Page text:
Amber: You know, I went to a lot of different therapists over the many, many years and many of them were helpful. I learned a lot of skills. I learned a lot of cognitive behavioral techniques and really cool behavioral modification stuff, but none of it was really strong enough -- even before these bipolar meds, none of it was strong enough to pull me out of the hole of deep depression. So if I were feeling just a little bit depressed, I could maybe say, "Oh, that's all or nothing thinking and you can change your thought" or "Oh, you know that when you go outside for a walk, it makes you feel better even if the idea of it right now…" so I could use these ideas, but as soon as it got to a certain threshold, that was it. I'd be lying in my bed feeling like it would be better if I was dead and there's no cognitive therapy that I knew of could touch that. I'm really glad in retrospect that I went through all of that training because once my depression was under control then these techniques have really made vast improvements in my life as a kind of normal functioning person.
Christopher: Yeah, like the little ups and downs that everybody deals with. You've now got these ninja skills where you can see it and do something useful.
Christopher: You've mentioned going for a walk there. Is there anything else practical that you found to be really helpful?
Amber: Behaviorally, well, I think social activity is always better for me than I think it's going to be. I'm an introvert by nature and if there's something fun going on, I just have a really high activation level. It takes a lot before you'll get me out when I could be sitting home reading or something.
Christopher: Yeah. If someone invites you out for dinner, you'd think, "That's the worst idea I've ever heard. I'd rather not do anything apart from go out to dinner with you" and then you do it --
Amber: It'll take hours of my time.
Christopher: Yeah, and then on your way home, you're like, "That was great. Why didn't I do that more often?" but the next time it comes around, it's exactly the same again like, "Oh, this is a terrible idea. I'd much rather stay at home."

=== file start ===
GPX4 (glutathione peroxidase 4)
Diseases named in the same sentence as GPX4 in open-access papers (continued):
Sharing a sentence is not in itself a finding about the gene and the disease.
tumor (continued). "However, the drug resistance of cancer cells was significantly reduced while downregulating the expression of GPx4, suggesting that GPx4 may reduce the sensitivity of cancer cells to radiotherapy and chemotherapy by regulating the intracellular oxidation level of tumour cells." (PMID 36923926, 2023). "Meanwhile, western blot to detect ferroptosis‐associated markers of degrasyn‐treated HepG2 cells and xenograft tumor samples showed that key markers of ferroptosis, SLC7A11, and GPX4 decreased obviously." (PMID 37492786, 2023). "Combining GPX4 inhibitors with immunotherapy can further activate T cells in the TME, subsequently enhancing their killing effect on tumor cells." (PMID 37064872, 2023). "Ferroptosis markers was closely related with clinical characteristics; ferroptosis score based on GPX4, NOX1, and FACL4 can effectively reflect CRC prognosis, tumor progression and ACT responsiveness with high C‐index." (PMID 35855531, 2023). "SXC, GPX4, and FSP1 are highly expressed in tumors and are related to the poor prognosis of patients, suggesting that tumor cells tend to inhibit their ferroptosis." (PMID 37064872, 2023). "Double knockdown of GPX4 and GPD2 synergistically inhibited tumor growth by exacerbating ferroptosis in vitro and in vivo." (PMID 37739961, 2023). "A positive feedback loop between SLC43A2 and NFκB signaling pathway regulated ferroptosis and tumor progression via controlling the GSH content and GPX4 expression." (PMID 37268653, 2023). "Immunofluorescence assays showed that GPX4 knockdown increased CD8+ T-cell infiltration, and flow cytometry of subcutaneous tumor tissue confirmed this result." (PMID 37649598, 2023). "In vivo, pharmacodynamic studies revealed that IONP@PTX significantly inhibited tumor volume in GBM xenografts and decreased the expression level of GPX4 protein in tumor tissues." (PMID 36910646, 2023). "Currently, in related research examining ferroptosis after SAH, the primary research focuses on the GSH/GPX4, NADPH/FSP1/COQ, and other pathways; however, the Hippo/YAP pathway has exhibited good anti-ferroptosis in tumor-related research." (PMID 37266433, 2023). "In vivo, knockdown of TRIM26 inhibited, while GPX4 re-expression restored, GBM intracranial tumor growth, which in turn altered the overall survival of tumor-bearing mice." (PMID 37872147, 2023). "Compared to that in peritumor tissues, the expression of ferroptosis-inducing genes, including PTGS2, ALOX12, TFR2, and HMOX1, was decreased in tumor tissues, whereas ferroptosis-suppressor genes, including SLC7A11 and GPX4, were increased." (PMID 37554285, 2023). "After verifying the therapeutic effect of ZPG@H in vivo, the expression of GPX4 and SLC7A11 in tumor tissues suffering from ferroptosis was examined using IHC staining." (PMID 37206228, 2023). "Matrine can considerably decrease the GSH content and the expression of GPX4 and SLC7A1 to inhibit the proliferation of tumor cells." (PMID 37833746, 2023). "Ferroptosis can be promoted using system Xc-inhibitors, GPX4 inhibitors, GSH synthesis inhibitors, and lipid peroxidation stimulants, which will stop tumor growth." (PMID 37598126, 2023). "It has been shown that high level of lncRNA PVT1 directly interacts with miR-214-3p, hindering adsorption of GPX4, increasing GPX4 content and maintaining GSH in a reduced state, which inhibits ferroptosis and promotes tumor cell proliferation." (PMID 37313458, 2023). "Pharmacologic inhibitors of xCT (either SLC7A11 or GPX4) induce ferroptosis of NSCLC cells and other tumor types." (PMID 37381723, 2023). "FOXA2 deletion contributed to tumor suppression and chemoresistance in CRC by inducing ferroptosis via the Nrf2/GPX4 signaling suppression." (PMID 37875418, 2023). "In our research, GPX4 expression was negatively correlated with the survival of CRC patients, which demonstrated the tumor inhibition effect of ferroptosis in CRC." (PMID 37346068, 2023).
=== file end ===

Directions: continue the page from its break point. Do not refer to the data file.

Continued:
Christopher: What finally works then? Obviously, it wasn't any of the meds. It wasn't Prozac deficiency that you're suffering from. It was something else you figured out.
Amber: The motivation goes back to the weight loss. All this time, I'm getting sicker and sicker. I'm still on a low carb diet and I'm getting fatter and fatter. I know that I was over 195 lbs, but I stopped looking at the scale and I'm not sure how much over, and it was so frustrating because I knew that what I was doing -- because I've been doing all this studying of ketogenic diets -- it seemed to me that it was the best known intervention for weight, but at the same time, I felt like I was a terrible spokesperson for it.
Here I am saying try this for health and weight loss, but don't notice that I actually don't have control of my weight --
Christopher: That's a very slippery area though, I always think, because you have no idea. When you see someone speaking about controlling their weight with a low carbohydrate or any other type of diet for that matter, you have no idea where they started. By the way, the opposite is true too. You see some advocate of some diet posing on Instagram with no share on. You have no idea of what they were like. I want to see a picture of that person when they were 17 where they've never even thought about what a diet should or shouldn't be and they were probably ripped then too. It's such a --